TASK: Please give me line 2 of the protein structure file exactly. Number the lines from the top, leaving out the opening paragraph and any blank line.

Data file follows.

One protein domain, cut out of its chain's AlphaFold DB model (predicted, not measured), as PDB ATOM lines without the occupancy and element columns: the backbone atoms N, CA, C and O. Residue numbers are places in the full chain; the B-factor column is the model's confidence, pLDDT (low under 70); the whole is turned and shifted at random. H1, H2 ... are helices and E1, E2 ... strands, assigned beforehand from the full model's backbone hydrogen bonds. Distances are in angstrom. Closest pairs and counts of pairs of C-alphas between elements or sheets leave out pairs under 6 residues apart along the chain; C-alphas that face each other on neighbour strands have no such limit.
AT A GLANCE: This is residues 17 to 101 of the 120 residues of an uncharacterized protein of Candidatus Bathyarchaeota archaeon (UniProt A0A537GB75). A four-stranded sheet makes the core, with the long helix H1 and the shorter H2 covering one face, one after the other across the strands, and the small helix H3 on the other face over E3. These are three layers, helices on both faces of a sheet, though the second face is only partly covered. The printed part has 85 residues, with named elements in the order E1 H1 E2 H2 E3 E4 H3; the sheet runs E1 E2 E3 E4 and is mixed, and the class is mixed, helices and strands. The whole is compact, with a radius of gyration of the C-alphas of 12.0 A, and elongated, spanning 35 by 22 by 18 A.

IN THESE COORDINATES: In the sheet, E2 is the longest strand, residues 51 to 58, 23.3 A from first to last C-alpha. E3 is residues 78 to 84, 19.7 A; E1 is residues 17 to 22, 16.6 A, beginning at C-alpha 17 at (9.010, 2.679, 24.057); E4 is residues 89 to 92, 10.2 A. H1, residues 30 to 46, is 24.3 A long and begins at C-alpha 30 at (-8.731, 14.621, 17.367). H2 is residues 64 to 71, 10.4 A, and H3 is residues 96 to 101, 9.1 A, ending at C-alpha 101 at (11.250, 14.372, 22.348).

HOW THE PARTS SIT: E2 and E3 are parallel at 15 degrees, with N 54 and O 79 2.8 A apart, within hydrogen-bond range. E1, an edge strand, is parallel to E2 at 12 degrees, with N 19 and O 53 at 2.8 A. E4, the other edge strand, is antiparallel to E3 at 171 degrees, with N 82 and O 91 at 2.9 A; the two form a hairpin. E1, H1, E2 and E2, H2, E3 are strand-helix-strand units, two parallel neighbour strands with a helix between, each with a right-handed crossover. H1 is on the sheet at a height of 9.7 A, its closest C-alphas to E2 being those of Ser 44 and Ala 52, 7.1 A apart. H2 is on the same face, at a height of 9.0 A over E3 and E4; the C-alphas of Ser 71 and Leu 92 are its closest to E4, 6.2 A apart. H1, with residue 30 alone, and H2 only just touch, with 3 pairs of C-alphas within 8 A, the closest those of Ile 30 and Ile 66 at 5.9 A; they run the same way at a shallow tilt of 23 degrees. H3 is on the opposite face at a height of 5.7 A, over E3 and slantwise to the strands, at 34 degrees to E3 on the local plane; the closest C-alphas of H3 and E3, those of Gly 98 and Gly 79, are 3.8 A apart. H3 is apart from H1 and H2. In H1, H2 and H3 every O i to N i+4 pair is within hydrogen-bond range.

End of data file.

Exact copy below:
IN THESE COORDINATES: In the sheet, E2 is the longest strand, residues 51 to 58, 23.3 A from first to last C-alpha. E3 is residues 78 to 84, 19.7 A; E1 is residues 17 to 22, 16.6 A, beginning at C-alpha 17 at (9.010, 2.679, 24.057); E4 is residues 89 to 92, 10.2 A. H1, residues 30 to 46, is 24.3 A long and begins at C-alpha 30 at (-8.731, 14.621, 17.367). H2 is residues 64 to 71, 10.4 A, and H3 is residues 96 to 101, 9.1 A, ending at C-alpha 101 at (11.250, 14.372, 22.348).